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Old 1st December 2008, 05:16 AM   #501
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I think you will find that to come at all close to the experience of hearing a tenor or soprano at close range you will need vastly more acoustic output than the Orion (or any other speaker with typical sensitivity) can deliver, even with the most powerful amplifier it can tolerate.
You will need to add 10 dB of sensitivity and/or move the decimal one to the right in terms of watts of drive available, to come close.
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Old 1st December 2008, 05:41 AM   #502
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That's disappointing. Now I wish I had had a decibel meter with me, I would love to know what the sound volumes were.

I did not experience the slightest discomfort or hearing pain; far from it. I certainly did not experience any temporary deafness afterward; if anything, there was a heightened acuity of hearing...but that was, I think, because I had become sensitized to the approximately 2800 Hz "ring" in a well-trained, talented voice.

I do find headphones irritating, even supposedly very good ones with a perfectly decent amp; I wish I knew why or how to fix it.

But what you've said makes me think even more strongly about the 1,000 watt amp I've been thinking of making. Not to play at 1,000 watts, of course, but to have the massive amounts of headroom.

Then, of course, the speakers would have to be able to handle the transients without breaking up or literally catching fire. (I did "smoke" an array of speakers once, driving them from a 900 volt mu-stage, pentode over triode, having goofed and forgotten to put two 500 volt electrolytics in series between the output and the speakers....the single 500 volt 'lytic promptly blew up, sending a jet of steam to the ceiling, and shorted, so the close to half an amp at eight hundred or so volts made all the voice coils simultaneously so red hot the paper cones started smoking!.....the array was about 150 identical small speakers all in series, so the output stage saw an impedance of about 1.2 Kilohms. It had possibilities, that, but the speakers were cheap and nowhere near full-rangers...the same idea with 150 really good full-rangers all in series, so there's no need for an OPT, would probably work fabulously, if one could afford it.)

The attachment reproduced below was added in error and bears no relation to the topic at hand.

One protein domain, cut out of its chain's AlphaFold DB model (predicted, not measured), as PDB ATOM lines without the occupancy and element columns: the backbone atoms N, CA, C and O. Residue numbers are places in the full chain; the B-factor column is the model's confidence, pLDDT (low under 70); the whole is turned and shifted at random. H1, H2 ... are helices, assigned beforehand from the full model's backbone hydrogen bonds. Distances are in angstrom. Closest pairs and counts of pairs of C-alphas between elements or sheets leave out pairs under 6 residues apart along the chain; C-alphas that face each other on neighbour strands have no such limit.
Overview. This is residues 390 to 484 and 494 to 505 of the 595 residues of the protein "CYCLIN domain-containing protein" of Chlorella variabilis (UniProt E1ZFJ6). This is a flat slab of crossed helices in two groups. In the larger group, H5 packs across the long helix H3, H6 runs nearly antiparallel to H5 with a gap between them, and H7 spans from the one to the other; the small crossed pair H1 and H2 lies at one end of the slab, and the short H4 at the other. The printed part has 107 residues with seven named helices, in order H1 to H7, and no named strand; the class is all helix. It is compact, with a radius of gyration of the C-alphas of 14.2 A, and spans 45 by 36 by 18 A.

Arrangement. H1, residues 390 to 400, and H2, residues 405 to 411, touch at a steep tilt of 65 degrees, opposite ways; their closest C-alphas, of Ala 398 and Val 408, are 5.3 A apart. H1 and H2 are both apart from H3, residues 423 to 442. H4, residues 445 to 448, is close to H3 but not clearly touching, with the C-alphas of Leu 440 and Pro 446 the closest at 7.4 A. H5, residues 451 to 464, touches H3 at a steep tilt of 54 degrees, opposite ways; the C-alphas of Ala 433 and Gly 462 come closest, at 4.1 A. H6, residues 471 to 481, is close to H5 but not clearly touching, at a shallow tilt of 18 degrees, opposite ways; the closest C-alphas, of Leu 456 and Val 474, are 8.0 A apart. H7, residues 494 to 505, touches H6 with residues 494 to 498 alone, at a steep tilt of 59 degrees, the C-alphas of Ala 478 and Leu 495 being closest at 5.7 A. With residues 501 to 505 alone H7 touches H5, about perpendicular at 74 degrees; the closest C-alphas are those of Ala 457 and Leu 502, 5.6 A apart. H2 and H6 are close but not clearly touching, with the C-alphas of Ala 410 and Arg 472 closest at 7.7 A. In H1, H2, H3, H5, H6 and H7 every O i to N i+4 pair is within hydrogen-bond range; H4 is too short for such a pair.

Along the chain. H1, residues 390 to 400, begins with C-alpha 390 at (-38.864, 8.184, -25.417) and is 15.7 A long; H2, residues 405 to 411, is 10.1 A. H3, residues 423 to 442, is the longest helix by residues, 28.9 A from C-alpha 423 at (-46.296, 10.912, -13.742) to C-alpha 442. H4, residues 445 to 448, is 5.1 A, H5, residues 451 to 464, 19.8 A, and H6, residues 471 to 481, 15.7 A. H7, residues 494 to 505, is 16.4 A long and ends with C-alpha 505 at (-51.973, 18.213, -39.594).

I was planning on using a woofer in the dipole capable of a 1,000 watts, with 100 dB sensitivity (a 21" monster), but the problem is the full-range driver. I could make a vertical line array with four 6.5" FR's to at least get to several hundred watts of capability, but there goes the point source concept (although the Beethoven certainly is not pretending to be a "point-source" speaker...but perhaps with OB design it's not so important).

In the designs at Common Sense Audio with FR's it's all about point-source, but, as you say, I cannot get the "full immersion" effect I want, probably, from a single FR per channel. My budget limits me to things like Audio Nirvana's, so I have to figure out a compromise that will work.

Along the lines of hedonism rather than accuracy, I wonder what would happen if I made a graphic equalizer, just for the frequencies from 2700 to 3000 Hz, and tuned the system to emphasize the ring of the singer's voice? I am sure what I experienced in that room was total immersion in the approx. 2800 to 3000 Hz overtone in the operatic voice.

As Duke Ellington said (this will be like waving a red flag in front of some members): "If it sounds good, it is good."

Best, Charlie
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Old 1st December 2008, 05:45 AM   #503
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I was once in a very live room, a classroom of mine. The walls were cinderblock and there was very little damping - hard desks and chalkboards... but the ceiling may have been acoustic tile; I'm not sure. Anyway, we had a soprano perform, and even near the back of the room (approximately 6-8 meters away from her) the SPL was terribly, uncomfortably high.